Go to HHH home page.
Smart Politics
 


Election Profile: Wisconsin's 5th Congressional District

Bookmark and Share

Smart Politics is running a series of election profiles of Upper Midwestern congressional races leading up to the November 2nd elections. The series will culminate with Smart Politics' official projections. The eleventh profile in the series is Wisconsin's 5th Congressional District.

Candidates:
Republican: Jim Sensenbrenner (16-term incumbent)
Democrat: Todd Kolosso
Independent: Robert Raymond

District Geography:
Wisconsin's 5th Congressional District comprises the eastern counties of Ozaukee and Washington, along with parts of Jefferson, Waukesha, and Milwaukee counties.

History:
Sensenbrenner was first elected to Congress in 1978 from what was then Wisconsin's 9th District, winning the open seat of 2-term GOP congressman Robert Kasten. Sensenbrenner beat Democrat Matthew J. Flynn by 22.3 points in the first of his 16 consecutive victories.

Twelve of those victories came in the 9th District, with an average margin of victory of 62.8 points (Democrats failed to field a candidate in four of those races).

Democrats also failed to challenge Sensenbrenner in 2002 in the newly drawn 5th CD, when he won by 72.8 points over Independent candidate Robert Raymond. Sensenbrenner defeated Democrat Bryan Kennedy in 2004 by 34.8 points and in 2006 by 26.1 points - his smallest margin of victory in his 30 years running for Congress.

Democrats failed to field a candidate during the 2008 campaign, with Sensenbrenner's only opponent being his 2002 and 2006 independent challenger, Robert Raymond.

Sensenbrenner is a member of the Committee on the Judiciary, the Committee on Science and Technology, and the Select Committee on Energy Independence and Global Warming (Ranking Member).

Democrats have failed to field a candidate against Sensenbrenner six times during his 16 victorious congressional campaigns. However, they do have a candidate in 2010, in Todd Kolosso.

Independent candidate Robert R. Raymond will be on the ballot for the fourth time in the 5th District: he came in second place (out of two candidates) with 13.3 percent in 2002, fourth place (out of four candidates) with 1.1 percent in 2006, and second place (out of two candidates) with 20.2 percent in 2008.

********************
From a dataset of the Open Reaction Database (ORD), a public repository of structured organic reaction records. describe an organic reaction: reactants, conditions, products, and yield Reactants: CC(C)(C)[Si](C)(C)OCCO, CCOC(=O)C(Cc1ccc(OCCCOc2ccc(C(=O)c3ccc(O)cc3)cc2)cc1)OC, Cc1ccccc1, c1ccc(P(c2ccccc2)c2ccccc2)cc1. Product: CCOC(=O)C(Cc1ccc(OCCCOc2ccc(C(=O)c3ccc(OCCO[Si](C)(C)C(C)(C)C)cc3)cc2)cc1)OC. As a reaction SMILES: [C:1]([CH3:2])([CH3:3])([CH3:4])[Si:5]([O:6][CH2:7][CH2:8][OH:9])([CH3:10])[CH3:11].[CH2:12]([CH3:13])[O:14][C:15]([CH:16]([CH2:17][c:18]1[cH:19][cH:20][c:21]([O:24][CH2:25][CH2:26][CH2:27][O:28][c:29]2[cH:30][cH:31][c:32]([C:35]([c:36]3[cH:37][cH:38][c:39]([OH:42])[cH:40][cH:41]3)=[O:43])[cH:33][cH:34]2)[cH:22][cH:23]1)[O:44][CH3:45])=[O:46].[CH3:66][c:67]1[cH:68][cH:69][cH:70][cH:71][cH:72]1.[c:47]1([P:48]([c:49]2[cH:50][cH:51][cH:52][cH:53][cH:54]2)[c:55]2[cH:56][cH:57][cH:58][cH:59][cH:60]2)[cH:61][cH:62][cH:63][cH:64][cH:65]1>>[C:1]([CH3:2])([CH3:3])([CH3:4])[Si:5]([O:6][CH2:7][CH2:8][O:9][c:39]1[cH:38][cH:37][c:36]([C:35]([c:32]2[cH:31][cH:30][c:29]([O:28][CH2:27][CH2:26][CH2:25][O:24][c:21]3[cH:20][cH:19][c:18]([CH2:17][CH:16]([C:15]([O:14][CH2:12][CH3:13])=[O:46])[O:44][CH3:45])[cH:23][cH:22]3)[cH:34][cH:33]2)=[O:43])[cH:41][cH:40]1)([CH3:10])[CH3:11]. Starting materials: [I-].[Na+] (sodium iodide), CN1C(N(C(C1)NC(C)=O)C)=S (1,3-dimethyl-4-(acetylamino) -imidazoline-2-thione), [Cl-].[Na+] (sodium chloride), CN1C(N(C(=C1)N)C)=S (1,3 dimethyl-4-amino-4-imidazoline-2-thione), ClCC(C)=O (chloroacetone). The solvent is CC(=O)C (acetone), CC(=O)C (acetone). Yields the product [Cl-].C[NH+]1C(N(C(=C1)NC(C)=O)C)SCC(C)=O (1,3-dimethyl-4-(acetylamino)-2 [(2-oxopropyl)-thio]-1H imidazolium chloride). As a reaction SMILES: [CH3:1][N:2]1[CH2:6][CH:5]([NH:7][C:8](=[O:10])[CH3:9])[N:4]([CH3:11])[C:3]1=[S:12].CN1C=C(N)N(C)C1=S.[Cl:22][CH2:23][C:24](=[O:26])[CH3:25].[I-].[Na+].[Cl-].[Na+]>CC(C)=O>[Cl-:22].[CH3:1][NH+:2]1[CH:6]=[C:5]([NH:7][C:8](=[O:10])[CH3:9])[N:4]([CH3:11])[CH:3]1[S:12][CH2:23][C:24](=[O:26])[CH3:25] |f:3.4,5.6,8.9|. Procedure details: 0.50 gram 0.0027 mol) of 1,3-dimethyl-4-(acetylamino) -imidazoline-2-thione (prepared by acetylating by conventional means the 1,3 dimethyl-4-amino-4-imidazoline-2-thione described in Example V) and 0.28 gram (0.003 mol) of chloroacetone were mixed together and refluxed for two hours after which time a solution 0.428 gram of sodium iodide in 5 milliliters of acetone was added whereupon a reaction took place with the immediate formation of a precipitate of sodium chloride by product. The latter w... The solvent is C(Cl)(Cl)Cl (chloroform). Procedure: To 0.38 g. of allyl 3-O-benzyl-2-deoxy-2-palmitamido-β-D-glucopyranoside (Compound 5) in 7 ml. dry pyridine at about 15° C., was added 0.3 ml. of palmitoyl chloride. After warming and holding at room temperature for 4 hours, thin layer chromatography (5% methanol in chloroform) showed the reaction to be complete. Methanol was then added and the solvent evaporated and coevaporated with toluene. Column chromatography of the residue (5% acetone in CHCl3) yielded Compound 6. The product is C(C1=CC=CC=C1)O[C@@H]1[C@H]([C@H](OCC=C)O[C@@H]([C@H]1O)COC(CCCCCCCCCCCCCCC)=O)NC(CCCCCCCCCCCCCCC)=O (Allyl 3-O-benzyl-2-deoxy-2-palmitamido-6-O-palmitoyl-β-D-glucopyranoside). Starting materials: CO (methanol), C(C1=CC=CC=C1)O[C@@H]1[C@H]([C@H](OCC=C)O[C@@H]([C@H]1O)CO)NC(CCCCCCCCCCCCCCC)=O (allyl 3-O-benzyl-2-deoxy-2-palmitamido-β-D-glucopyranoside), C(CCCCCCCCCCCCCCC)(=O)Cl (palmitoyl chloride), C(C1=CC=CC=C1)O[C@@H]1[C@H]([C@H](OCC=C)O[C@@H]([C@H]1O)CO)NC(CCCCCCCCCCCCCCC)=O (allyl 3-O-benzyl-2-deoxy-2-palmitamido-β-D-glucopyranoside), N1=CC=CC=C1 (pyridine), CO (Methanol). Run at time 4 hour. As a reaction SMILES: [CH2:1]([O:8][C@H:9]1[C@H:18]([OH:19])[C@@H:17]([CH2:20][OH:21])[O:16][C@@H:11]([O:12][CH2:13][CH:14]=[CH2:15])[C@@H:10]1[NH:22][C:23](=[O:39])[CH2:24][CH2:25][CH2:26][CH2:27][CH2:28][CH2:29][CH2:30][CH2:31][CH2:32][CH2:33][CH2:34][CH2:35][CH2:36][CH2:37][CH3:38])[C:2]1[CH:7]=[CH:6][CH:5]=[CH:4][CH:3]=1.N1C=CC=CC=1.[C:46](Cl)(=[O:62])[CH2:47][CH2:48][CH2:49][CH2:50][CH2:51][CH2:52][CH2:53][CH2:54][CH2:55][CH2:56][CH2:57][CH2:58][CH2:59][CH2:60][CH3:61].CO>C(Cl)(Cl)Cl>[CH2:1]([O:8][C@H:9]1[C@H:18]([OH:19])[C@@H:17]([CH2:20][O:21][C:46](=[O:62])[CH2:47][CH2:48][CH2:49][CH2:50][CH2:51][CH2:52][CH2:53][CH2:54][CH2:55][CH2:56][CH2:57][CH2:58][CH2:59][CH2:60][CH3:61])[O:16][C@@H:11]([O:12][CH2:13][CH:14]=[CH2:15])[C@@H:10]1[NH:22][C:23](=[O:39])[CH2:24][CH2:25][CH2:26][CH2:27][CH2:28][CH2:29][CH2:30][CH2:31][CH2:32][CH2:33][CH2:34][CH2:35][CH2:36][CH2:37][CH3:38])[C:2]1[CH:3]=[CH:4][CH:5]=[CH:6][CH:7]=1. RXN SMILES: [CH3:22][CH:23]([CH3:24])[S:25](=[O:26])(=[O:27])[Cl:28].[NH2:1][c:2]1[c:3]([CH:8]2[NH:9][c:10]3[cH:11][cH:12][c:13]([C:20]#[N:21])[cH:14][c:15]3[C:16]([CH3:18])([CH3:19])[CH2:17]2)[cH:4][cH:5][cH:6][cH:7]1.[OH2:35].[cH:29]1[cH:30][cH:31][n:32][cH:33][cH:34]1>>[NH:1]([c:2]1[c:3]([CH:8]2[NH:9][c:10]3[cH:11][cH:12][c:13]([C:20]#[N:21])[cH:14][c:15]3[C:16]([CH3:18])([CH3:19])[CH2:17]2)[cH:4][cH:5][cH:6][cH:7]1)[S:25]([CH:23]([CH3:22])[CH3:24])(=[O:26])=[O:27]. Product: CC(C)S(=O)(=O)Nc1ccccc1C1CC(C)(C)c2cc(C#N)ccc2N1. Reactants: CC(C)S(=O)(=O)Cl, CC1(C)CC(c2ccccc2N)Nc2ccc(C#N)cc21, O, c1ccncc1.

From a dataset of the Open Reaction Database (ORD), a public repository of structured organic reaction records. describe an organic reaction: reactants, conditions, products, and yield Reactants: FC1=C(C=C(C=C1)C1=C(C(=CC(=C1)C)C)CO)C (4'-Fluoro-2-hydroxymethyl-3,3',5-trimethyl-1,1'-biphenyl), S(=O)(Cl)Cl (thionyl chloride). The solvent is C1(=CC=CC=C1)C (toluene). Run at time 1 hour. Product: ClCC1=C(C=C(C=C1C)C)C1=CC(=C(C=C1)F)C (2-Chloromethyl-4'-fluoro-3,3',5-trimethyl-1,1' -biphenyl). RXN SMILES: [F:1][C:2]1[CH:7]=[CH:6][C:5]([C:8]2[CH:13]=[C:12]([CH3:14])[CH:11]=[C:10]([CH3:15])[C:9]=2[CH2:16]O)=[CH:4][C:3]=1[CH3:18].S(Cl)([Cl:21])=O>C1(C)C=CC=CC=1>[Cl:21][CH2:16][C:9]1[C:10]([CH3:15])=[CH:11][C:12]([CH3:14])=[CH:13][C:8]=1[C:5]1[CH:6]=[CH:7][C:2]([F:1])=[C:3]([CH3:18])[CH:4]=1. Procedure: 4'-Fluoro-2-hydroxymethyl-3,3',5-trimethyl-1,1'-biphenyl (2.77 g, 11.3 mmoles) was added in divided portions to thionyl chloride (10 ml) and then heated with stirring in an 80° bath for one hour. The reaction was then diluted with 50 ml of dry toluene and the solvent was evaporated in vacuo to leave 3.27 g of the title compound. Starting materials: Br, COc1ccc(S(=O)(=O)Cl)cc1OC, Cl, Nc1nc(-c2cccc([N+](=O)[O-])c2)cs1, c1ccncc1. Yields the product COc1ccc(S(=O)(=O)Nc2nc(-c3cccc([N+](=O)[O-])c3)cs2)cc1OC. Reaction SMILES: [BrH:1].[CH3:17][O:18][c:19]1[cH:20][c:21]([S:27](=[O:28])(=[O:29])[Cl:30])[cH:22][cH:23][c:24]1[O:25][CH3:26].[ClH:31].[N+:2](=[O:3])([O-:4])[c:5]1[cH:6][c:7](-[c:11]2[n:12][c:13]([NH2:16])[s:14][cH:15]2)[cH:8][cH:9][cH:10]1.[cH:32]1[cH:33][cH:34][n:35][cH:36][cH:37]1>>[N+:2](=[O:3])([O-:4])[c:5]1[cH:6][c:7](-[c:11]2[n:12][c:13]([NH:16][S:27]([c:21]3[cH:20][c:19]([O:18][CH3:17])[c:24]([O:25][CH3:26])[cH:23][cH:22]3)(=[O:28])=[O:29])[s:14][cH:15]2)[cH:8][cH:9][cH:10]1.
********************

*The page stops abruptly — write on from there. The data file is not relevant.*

Outlook:
The Badger State's 5th CD is by far the most Republican in the state. Its +12 GOP Partisan Voting Index score makes it the 89th most Republican district in the nation. John McCain won the district by 16 points in 2008 while George Bush carried it by 27 points in 2004. With the retirement of David Obey, Sensenbrenner will return to D.C. as the senior member of the Wisconsin congressional delegation.

Follow Smart Politics on Twitter.

Previous post: Election Profile: Wisconsin's 4th Congressional District
Next post: Election Profile: Wisconsin's 6th Congressional District

Leave a comment


Remains of the Data

Who Has Won the Most Votes in US Senate Electoral History?

Only three of the Top 10 and nine of the Top 50 vote-getters of all time are currently serving in the chamber.

Political Crumbs

Six for Thirteen

Collin Peterson remarked last month that he is leaning to run for reelection to Minnesota's 7th Congressional District in 2016. If he does and is victorious, he will creep even closer to the top of the list of the longest-serving U.S. Representatives in Minnesota history. The DFL congressman is only the sixth Minnesotan to win at least 13 terms to the U.S. House of the 135 elected to the chamber in state history. Peterson trails 18-term DFLer Jim Oberstar (1975-2011), 16-term Republicans Harold Knutson (1917-1949) and August Andresen (1925-1933; 1935-1958), and 14-term DFLers Martin Sabo (1979-2007) and John Blatnik (1947-1974). Andresen died in office, Sabo and Blatnik retired, and Knutson and Oberstar were defeated at the ballot box in 1948 and 2010 respectively. At 70 years, 7 months, 11 days through Monday, Peterson is currently the ninth oldest Gopher State U.S. Representative in history. DFLer Rick Nolan of the 8th CD is the seventh oldest at 71 years, 1 month, 23 days.


Seeing Red

Congressman Nick Rahall's failed bid for a 20th term in West Virginia this cycle, combined with a narrow loss by Nick Casey to Alex Mooney in Shelley Moore Capito's open seat, means that West Virginia Democrats will be shut out of the state's U.S. House delegation for the first time in over 90 years. The Republican sweep by two-term incumbent David McKinley in the 1st CD, Mooney in the 2nd, and Evan Jenkins over Rahall in the 3rd marks the first time the GOP has held all seats in the chamber from West Virginia since the Election of 1920. During the 67th Congress (1921-1923) all six seats from the state were controlled by the GOP. Since the Election of 1922, Democrats have won 76 percent of all U.S. House elections in the Mountain State - capturing 172 seats compared to 54 for the GOP.


more POLITICAL CRUMBS

Humphrey School Sites
CSPG
Humphrey New Media Hub

Issues />

<div id=
Abortion
Afghanistan
Budget and taxes
Campaign finances
Crime and punishment
Economy and jobs
Education
Energy
Environment
Foreign affairs
Gender
Health
Housing
Ideology
Immigration
Iraq
Media
Military
Partisanship
Race and ethnicity
Reapportionment
Redistricting
Religion
Sexuality
Sports
Terrorism
Third parties
Transportation
Voting